Venison stew meatloaf makes great meal

This recipe makes a meal that goes down right the first, second times

Fall is the absolute best season in the Carolinas. It begins in September, lasts into December and brings some of the prettiest weather and nicest temperatures of the year. Sportsmen have multiple opportunities to fish or hunt and can even do both, with high expectations of success, in the same day.

Fall fishing is excellent, but deer seasons are open in both Carolinas, and there are many hunters who have been patiently waiting since January. In honor of these folks, this is going to be a recipe that uses venison.

If you have any ground venison remaining from the 2017 season, this is a good way to use it and make room for this year’s deer. If you’ve already enjoyed all of last year’s deer harvest, it also prepares well with freshly ground venison.

Meatloaf is a staple of most households. Some folks say it gets boring, and this is simply a way to give it a little more appeal. Venison has less fat than burger, so venison meatloaf fits the old saying of not only being good, but good for you too.

I like meatloaf, especially full-bodied and flavorful meatloaf, but my wife doesn’t. If I make it mild enough, she will eat one meal with me, but any leftovers are mine. Sometimes, I save her pain and make it from the start with chilies, peppers and fun seasonings (use your imagination). However, this is the mild version and should be suitable for anyone. Those of you with more robust palates can add some red pepper, ground jalapeno or chipotle and hot sauce to bring it to your standards.

Venison stew meatloaf

Regular readers have probably already asked themselves, “What is he up to now?” You know I’m not afraid to experiment and mix two things I like into a single dish. Sometimes it turns out well, and you get to read about it.

This is one of the times my ideas worked. I don’t remember exactly what brought me to combine stew and meatloaf, but it had to have been a flashes of brilliance while preparing hunting or fishing gear for the next adventure. While I like this and believe it tastes good enough on its own to merit serious consideration for a nice meal, there will be slices left over that can be used for sandwiches ­— and you can’t do that with stew.

You can browse through the freezer section at the supermarket and find everything except the chopped sweet onions. In fact, this is where the peas came in. I was looking for chopped carrots and found a package of mixed chopped carrots and peas. I like peas and thought, “Why not?” and tried them. I like it with peas, but it can be made without them.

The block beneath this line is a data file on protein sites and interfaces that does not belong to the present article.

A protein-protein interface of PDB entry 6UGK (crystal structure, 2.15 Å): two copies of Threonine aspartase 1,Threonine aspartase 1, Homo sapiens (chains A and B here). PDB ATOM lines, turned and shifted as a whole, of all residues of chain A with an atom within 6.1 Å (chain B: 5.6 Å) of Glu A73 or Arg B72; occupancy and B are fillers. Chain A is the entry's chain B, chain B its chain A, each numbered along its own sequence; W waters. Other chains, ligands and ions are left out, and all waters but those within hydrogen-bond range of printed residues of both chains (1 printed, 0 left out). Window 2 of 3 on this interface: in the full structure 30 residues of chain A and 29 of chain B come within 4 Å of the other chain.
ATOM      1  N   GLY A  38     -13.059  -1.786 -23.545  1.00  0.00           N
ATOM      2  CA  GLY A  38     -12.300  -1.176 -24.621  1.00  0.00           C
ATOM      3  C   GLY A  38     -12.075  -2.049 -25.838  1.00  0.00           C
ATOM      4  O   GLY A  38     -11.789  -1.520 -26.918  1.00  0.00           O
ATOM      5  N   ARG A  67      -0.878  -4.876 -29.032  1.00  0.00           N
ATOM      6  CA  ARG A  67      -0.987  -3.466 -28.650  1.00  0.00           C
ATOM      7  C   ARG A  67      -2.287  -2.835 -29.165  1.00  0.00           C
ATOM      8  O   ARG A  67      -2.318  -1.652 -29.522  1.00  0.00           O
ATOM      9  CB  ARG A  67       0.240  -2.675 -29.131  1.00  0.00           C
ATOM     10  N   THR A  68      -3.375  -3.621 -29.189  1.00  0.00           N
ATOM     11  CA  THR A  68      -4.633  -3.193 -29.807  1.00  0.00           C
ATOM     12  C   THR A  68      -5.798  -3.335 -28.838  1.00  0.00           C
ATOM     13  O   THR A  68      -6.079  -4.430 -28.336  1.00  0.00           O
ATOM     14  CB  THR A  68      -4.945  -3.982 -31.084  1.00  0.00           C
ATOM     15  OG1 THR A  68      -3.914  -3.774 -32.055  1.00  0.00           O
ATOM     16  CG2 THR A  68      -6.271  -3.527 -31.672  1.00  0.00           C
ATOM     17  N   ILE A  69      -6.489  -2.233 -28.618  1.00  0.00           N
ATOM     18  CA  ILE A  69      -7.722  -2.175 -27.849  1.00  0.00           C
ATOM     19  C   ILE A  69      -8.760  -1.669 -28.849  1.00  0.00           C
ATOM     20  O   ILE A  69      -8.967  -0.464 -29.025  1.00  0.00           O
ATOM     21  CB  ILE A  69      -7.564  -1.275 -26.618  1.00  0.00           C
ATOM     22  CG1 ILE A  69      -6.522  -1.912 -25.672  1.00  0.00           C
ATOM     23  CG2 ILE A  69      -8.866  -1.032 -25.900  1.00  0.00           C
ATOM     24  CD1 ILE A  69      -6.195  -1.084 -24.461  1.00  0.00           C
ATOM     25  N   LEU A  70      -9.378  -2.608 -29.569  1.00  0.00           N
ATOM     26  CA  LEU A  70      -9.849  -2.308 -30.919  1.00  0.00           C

There is a Liquid Smoke in this, and I’ll caution you to be careful with it; a little goes a long way. Some folks like its flavor; some don’t.

Mix in some sausage for even more flavor

Another option for making this is to mix the ground venison with venison sausage. If your family and friends eat venison sausage, they’ll appreciate the flavor it will add to the meatloaf.

There are several reasons for lining the loaf pans. Cleanup comes to mind first, and it certainly helps there. It also helps lift the meatloaf out of the pan for cutting. I use a large enough piece of foil that once the loaf cools, I can wrap it or any leftovers for the fridge or freezing.

This recipe will make one regular meatloaf or two small ones. I package my venison burger in 2-pound packs and usually double this recipe to make a couple since mixing it is the only real effort. The extra freezes well and can be grabbed for a quick thaw and meal as needed. I especially like making meatloaf sandwiches and sliders. Hopefully you will enjoy it, too!

Some readers may remember a Southwest-flavored meatloaf recipe several years back that was cooked in a deep cast iron pan on the grill. This can be done that way too, but with sautéing the vegetables first and a few more mixing steps, it is easier to cook in the oven. In addition, the loaf pans are just right for slices for sandwiches and I like meatloaf sandwiches.


1 pound ground venison

2 eggs

1 small Vidalia onion

1/2 cup plain bread crumbs

11/4 cup frozen diced potatoes

11/4 cup frozen diced carrots and peas

1/2 pack brown gravy mix

5  drops Liquid Smoke

Salt and pepper (to taste)

1 splash cooking oil

Pam non-stick cooking spray

Aluminum foil


Chop the onion and sauté it lightly. Add diced potatoes, carrots and peas to onion and stir around a couple of minutes just to warm them. Beat the eggs. Mix the burger, eggs, vegetables, bread crumbs, and gravy packet. Add five drops Liquid Smoke, salt and pepper (to taste) and mix again.

Preheat oven to 350. Line the loaf pans with aluminum foil and spray the foil liberally with PAM. Put the mixture into loaf pans. Be sure to leave a half-inch or so at the rim of the pan. Cook the meatloaf approximately 45 to 55 minutes. The temperature in the middle should be 160 to 170 degrees. Remove meatloaf from heat and allow it to rest for 5 to 10 minutes.

Pour off any grease — there should be minimal or none depending on the fat blend in the venison. Serve.

Mashed potatoes or garlic mashed potatoes, with brown gravy, are the worldwide standard with meatloaf and will do well here, but there are already potatoes in the meatloaf. My suggestion is if you want more potatoes, to serve it with a baked sweet potato or mashed sweet potatoes. Green beans are a vegetable that isn’t in the mix and serve well with it. I’m always up for a fresh green salad and a salad or a lettuce wedge is a great way to begin.

About Jerry Dilsaver 1172 Articles
Jerry Dilsaver of Oak Island, N.C., a full-time freelance writer, is a columnist for Carolina Sportsman. He is a former SKA National Champion and USAA Angler of the Year.

Be the first to comment

Leave a Reply